The Birmingham City Council passed a resolution Tuesday promising $2.5 million to $5 million to aid the financially troubled Birmingham-Southern College (BSC).
The council debated pledging support for the college in March but delayed its decision until the Alabama Legislature decided what it would do about BSC’s budgetary woes.
In June, the Legislature approved a bill sponsored by State Sen. Jabo Waggoner (R-Vestavia Hills) to create a loan program administered by the State Treasurer for universities in financial distress. State Rep. Juandalynn Givan (D-Birmingham) carried the bill in the House. Gov. Kay Ivey signed the bill into law later that month.
The bill requires the state to charge interest on loans to struggling Alabama universities. It was initially funded with $30 million intended for BSC.
However, most Birmingham City Council members still felt the need to contribute public funds to the school.
“I know there may be a lot of strong feelings about this,” stated Councilman J.T. Moore at the council meeting on Tuesday. “…But I’m glad that we as a council are able to support. I know there are those that are of the school of thought that this is not something that the city should have to support or should have to be involved in, and then there are those who feel as though we don’t want to end up with another situation where we have another Caraway property or vacancy in our city.”
Moore said officials at BSC told him they wouldn’t ask for money in the future and promised to help Birmingham City Schools by encouraging more service-learning students to volunteer within the school system.
“I think one thing that Birmingham Southern may have learned from all this is to tell its story,” added Councilwoman Carol Clarke, who represents District 8, where BSC is located. “…If there’s a fault, it’s not tooting your own horn enough because just this past Saturday, the football team was out in our garden doing a lot of work.”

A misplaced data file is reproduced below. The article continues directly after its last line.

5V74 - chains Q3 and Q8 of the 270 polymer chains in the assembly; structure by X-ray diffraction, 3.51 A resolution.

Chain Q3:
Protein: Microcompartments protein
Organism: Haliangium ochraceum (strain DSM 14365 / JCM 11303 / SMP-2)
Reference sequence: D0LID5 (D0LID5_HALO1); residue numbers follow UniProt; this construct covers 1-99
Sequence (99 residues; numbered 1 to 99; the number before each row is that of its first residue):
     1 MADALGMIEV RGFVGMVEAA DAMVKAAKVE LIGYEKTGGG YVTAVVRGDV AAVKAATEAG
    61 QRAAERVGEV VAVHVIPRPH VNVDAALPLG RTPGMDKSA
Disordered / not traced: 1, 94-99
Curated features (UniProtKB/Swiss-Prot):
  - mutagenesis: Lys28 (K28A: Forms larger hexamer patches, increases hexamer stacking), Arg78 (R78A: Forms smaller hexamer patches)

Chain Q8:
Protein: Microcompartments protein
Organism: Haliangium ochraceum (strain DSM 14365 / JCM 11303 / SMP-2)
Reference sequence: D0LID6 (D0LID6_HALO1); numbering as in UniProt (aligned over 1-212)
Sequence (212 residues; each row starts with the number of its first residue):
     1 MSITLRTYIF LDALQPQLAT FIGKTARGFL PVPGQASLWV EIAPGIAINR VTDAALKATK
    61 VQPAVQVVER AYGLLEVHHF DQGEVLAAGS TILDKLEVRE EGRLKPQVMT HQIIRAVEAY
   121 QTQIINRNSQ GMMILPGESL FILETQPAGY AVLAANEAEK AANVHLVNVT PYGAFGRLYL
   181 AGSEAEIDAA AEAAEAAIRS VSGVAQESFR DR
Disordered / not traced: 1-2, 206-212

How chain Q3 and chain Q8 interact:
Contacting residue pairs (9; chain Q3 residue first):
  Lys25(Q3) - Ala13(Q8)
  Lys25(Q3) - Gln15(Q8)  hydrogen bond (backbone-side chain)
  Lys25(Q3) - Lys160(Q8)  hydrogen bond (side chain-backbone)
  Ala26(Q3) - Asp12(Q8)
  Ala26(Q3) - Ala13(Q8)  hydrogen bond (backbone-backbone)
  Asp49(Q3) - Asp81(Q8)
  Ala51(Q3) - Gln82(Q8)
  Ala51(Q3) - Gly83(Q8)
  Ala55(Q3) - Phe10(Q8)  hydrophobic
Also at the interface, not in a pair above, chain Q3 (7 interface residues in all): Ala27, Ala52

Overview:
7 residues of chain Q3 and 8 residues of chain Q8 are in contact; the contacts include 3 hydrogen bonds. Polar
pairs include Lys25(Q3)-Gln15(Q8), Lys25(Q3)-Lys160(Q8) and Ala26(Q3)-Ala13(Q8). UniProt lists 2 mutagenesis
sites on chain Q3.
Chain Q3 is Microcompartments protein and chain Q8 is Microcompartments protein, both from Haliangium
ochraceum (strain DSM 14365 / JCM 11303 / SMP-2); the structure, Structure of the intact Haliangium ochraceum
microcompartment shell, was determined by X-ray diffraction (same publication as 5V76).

But council president Wardine Alexander had different concerns.
“Birmingham Southern is a private college,” Alexander stressed. “I would like to see if we are going to give aid to Birmingham Southern, then we look very closely about what we give to our neighborhoods.”
Alexander said she hadn’t received any data showing the number of residents from her district enrolled or employed at the college.
“If the next step is to provide Birmingham Southern an amount between $2.5 and $5 million, we are taking away nearly $600,000 from each of our council districts,” Alexander, who represents District 7, explained.
“When I ride through District 7, it is very, very troubling to me to see how my neighborhoods look and the blight in my neighborhoods,” she continued. “If we consider this money, I would like for us councilors to truly consider what we give to our neighborhoods when it comes to road improvements, when it comes to blight, when it comes to weed abatement.”
Alexander insisted her opposition to the resolution is not that she doesn’t recognize the private college's contributions to the community or that she doesn’t want to help BSC.
“I just want my vote today to reflect that we can, we must, and we need to go back and give that support to our neighborhoods,” she explained. “… At this time, this particular resolution just does not fit into my legislative priorities.”
Alexander was the only vote against the resolution.
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